Tau Zero’s practitioners are making progress. In 2010 they produced 2 books, 13 journal articles (or book chapters), 22 conference presentations, 22 media articles, plus 5 articles-per-week from the Centauri Dreams new forum. These numbers include the continuing progress of “Project Icarus” (design study for a fusion-based interstellar probe) and a few other ongoing projects.
By itself, Tau Zero does not answer all the challenges sought by the 100-yr starship organization. It is still missing a concerted revenue generation scheme, does not have all of the needed topic pioneers, and has no plans to actually launch missions. The presumption is that much research remains before mission implementation is ready to be addressed.
Weird Warp – Five new projects have been announced by the NASA astrobiology science and technology for exploring planets program (ASTEP). ASTEP promotes the search for life on other planets and supports research and exploration of the Earth’s most remote places.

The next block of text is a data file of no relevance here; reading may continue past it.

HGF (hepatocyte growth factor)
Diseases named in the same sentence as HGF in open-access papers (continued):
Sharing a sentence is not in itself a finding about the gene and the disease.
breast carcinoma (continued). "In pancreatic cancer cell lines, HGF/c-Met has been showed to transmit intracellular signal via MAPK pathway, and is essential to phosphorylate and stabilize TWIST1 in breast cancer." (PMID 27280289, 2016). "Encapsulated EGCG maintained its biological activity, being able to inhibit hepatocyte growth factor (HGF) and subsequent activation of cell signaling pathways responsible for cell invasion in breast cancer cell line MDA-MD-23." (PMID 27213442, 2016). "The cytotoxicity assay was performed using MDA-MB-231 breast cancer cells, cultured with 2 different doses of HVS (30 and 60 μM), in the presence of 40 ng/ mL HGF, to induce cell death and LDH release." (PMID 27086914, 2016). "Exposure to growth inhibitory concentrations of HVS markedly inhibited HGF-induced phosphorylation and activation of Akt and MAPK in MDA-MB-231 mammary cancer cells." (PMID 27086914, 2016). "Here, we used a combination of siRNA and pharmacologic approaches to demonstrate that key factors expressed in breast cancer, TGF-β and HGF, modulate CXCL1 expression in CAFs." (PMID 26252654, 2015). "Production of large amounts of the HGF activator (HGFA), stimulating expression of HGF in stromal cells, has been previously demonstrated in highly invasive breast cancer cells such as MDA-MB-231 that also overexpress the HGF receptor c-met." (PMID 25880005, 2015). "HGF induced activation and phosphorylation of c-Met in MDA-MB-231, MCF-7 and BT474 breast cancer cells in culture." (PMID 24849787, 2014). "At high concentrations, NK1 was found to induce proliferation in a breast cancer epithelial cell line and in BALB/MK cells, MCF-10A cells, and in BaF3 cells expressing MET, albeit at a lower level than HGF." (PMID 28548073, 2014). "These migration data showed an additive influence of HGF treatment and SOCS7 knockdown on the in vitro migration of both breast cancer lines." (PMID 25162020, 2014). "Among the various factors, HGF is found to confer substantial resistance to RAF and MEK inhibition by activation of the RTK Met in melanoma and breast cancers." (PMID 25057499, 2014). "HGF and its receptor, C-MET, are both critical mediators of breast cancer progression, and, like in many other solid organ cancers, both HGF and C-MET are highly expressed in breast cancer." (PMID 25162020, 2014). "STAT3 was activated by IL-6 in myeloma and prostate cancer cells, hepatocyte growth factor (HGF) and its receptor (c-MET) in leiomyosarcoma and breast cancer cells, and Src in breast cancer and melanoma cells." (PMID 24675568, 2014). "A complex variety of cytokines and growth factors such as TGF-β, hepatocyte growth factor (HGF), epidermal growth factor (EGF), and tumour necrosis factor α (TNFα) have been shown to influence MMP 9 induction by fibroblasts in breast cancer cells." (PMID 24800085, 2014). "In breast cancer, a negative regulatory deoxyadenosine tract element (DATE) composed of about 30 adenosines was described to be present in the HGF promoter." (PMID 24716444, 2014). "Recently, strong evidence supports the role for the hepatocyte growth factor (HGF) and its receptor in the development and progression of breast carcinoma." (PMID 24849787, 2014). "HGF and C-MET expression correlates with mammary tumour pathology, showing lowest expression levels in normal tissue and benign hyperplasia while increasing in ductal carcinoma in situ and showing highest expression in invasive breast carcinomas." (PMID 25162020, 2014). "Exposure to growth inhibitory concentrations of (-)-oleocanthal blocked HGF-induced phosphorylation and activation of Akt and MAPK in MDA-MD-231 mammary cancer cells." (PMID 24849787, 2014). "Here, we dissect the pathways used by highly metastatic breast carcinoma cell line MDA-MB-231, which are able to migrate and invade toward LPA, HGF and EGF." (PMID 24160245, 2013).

Mars Methane Plume Tracer
The shallow-borehole array for measuring Greenland emission of trace gases as an analogue for methane on Mars (GETGAMM).
The Planetary Lake Lander
Valkyrie: phase 2
Robotic Investigation of Subsurface Life
By 2016 Bigelow expects to have a fully functioning station in orbit and to begin charging rent for it. Prices start at $28,750,000 per astronaut for a 30-day tour. That’s a lot of money, he admits, but says economies of scale will drive the price down quickly. He also points out it’s still less than the estimated $35 million Cirque du Soleil founder Guy Laliberté paid in 2009 for 12 days aboard the International Space Station.
He now offers a wide variety of space rental options to suit. An two-astronaut three-month lease on a Sundancer station will cost you $97.5 million; a one-year lease costs $390 million. For those clients with truly cosmic aspirations, a top-of-the-line, 12-astronaut, four-year lease on a larger BA330 station is priced at $440 million a year.